Sir Thomas More
1 portrait of Sir Thomas More
Sir Thomas More
after Hans Holbein the Younger
oil on panel, early 17th century, based on a work of 1527
29 1/2 in. x 23 in. (749 mm x 584 mm)
Purchased with help from the Pilgrim Trust, Stanley Morison, Kenneth More and the Sir Thomas More Appeal Fund, 1964
Click on the links below to find out more:
Sitterback to top
- Sir Thomas More (1478-1535), Lord Chancellor, classical scholar, author of 'Utopia' and canonized 1935. Sitter associated with 54 portraits.
Artistback to top
- Hans Holbein the Younger (1497 or 1498-1543). Artist associated with 315 portraits, Sitter associated with 25 portraits.
This portraitback to top
This is a fine, highly accomplished version of a portrait by Holbein in the Frick Collection, New York. The materials and handling suggest this picture may have been painted in Italy or Austria in the early seventeenth century.
Linked publicationsback to top
- Bolland, Charlotte; Cooper, Tarnya, The Real Tudors: Kings and Queens Rediscovered, 2014 (accompanying the exhibition at the National Portrait Gallery from 12th September 2014 to 1st March 2015), p. 39
- MacLeod, Catherine, Tudor and Jacobean Portraits in the National Portrait Gallery Collection at Montacute House, 1999, p. 10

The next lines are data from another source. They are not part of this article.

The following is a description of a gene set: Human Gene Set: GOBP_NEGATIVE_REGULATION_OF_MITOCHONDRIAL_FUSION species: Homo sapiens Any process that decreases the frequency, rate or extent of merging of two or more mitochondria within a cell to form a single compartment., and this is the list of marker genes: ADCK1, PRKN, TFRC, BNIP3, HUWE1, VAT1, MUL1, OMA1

- Saywell, David; Simon, Jacob, Complete Illustrated Catalogue, 2004, p. 440
- Strong, Roy, Tudor and Jacobean Portraits, 1969, p. 229
- Van der Stock, Jan, In search of Utopia : art and science in the era of Thomas More, 2016 (accompanying the exhibition at the National Portrait Gallery from 20 Oct. 2016-17 Jan. 2017), p. 87
Subjects & Themesback to top
Events of 1527back to top
Current affairsKing Henry VIII tries to obtain the annulment of his marriage to Catherine of Aragon and sends envoys to the Pope to seek his support.
An Anglo-French alliance is made between King Henry VIII and Francis I of France.
Art and scienceSir Thomas More, author of Utopia, is painted by the German artist Hans Holbein the Younger
InternationalRome sacked by imperial forces. Pope Clement VII is imprisoned and most of Italy falls under the control of the Holy Roman Emperor Charles V.
Florence becomes a republic after the Medici rulers, nephews of Pope Clement VII, are exiled.
See this portrait
On display in Room 01 at the National Portrait Gallery